Eileen R. Tabios is a poet working in multiple genres and in-between. She also loves books by writing, reading, publishing, critiquing, romancing and advocating for them. This blog will feature her bibliophilic activities with posts on current book engagements and links to her books and projects related to books.

Saturday, January 24, 2015


As the gal who slouches around in her Dad's old shirts, I don't pay much attention to fashion ... though I was peripherally aware of Helmut Lang's avant garde designs.  Then, this morning, I stumbled across an article of him in the Wall Street Journal Magazine -- an article about his new career as a sculptor.  And thus did I discover him doing something in sculpture I did for SUN STIGMATA and am doing in the Murder, Death and Resurrection poetries.  To wit, from the article by Julie L. Belcove:

Lang...ushers me down to a second room, where some 200 tall, thin poles lean against the walls.  From a distance they resemble a forest of birch trees. Most are blackish or whitish, while some are bright red, blue or yellow. Up close their mottled surfaces reveal themselves to be resin and pigment mixed with bits of colorful yet indecipherable textures--in truth, shredded remnants of Lang's clothing designs....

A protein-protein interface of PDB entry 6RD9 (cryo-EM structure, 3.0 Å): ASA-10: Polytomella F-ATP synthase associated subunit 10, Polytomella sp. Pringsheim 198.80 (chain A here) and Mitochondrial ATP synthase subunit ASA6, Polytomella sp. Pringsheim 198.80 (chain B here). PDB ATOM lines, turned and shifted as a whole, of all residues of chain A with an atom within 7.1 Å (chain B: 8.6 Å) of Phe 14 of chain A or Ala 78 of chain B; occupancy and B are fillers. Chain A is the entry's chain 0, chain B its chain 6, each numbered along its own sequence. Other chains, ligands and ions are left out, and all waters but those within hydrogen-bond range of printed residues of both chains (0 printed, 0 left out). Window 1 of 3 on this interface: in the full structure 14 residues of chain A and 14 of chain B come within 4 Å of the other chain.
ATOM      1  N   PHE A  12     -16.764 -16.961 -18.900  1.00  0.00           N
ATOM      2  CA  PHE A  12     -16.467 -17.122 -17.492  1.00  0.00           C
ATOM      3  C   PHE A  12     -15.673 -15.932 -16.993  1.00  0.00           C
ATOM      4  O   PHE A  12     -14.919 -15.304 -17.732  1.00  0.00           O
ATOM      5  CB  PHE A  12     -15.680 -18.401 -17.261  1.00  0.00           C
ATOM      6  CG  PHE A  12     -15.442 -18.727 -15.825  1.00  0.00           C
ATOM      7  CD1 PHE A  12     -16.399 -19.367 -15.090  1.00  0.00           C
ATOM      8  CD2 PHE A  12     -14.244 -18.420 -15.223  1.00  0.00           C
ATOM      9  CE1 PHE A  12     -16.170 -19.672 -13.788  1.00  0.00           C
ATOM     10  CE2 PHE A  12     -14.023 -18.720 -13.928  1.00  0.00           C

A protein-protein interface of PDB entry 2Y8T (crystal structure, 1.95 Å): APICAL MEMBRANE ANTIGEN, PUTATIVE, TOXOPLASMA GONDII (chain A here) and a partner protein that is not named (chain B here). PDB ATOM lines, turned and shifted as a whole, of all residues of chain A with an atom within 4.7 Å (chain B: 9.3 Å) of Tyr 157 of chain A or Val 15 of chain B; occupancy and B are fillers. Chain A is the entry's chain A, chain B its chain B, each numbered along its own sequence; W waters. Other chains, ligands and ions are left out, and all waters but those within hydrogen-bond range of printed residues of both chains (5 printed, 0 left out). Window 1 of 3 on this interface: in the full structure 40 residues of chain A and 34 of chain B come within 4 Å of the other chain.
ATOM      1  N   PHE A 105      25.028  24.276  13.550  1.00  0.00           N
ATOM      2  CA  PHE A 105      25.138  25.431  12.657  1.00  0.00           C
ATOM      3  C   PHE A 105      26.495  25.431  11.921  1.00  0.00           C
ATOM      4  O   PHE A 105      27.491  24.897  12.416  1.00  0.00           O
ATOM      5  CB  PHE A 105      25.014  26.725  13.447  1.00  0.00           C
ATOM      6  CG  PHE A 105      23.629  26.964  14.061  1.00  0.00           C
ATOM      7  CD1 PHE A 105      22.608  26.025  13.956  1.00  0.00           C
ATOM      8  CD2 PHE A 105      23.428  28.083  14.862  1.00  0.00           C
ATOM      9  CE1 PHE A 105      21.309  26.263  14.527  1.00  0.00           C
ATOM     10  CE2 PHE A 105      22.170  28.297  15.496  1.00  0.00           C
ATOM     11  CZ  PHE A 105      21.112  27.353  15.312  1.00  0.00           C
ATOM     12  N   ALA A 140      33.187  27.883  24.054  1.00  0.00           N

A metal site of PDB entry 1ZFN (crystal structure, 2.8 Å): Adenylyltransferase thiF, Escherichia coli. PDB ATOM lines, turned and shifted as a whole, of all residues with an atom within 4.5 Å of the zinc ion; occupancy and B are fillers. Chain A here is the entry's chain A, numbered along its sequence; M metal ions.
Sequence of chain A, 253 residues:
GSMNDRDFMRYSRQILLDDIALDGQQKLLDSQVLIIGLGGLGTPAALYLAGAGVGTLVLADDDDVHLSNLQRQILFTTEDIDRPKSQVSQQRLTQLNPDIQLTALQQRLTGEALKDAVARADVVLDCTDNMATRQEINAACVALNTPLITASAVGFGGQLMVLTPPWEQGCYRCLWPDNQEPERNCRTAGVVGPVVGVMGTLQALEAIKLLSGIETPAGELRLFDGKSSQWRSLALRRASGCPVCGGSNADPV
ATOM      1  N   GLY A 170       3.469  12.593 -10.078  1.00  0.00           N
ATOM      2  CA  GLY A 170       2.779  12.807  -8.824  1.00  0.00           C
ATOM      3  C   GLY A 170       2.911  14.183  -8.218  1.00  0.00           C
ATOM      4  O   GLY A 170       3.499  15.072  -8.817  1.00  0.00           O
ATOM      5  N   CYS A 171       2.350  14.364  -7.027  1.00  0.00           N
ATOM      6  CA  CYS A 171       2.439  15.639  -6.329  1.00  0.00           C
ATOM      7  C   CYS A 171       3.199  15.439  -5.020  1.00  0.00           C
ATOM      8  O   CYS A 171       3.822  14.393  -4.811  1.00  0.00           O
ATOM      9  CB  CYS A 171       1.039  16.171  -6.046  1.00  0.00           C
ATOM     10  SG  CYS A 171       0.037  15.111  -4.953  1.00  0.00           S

In what was perhaps a cathartic exercise, Lang found an artistic use for his own fashion trove. After a 2010 fire in the SoHo space where he stored his remaining archive, he systematically destroyed the 6,000 to 8,000 items of clothing that survived.  "That all got shredded with an industrial shredder," he says, "without hierarchy."

Beautiful mind.  Beautiful poetics.

Here are some shots of the illustrations in the article.  The first is of the pole sculptures and the second is a resonant black sculpture which had been simply a stack of flattened cardboard in his studio that he doused in thick coats of resin and pigment...

What's interesting, too, about his pole sculptures is that Lang is self-educated and yet felt moved to manifest the iconic imagery of the pole sculptures.  That, contrary to the corporatized/academicized art and poetry cultures, shows something basic about Art.

No comments:

Post a Comment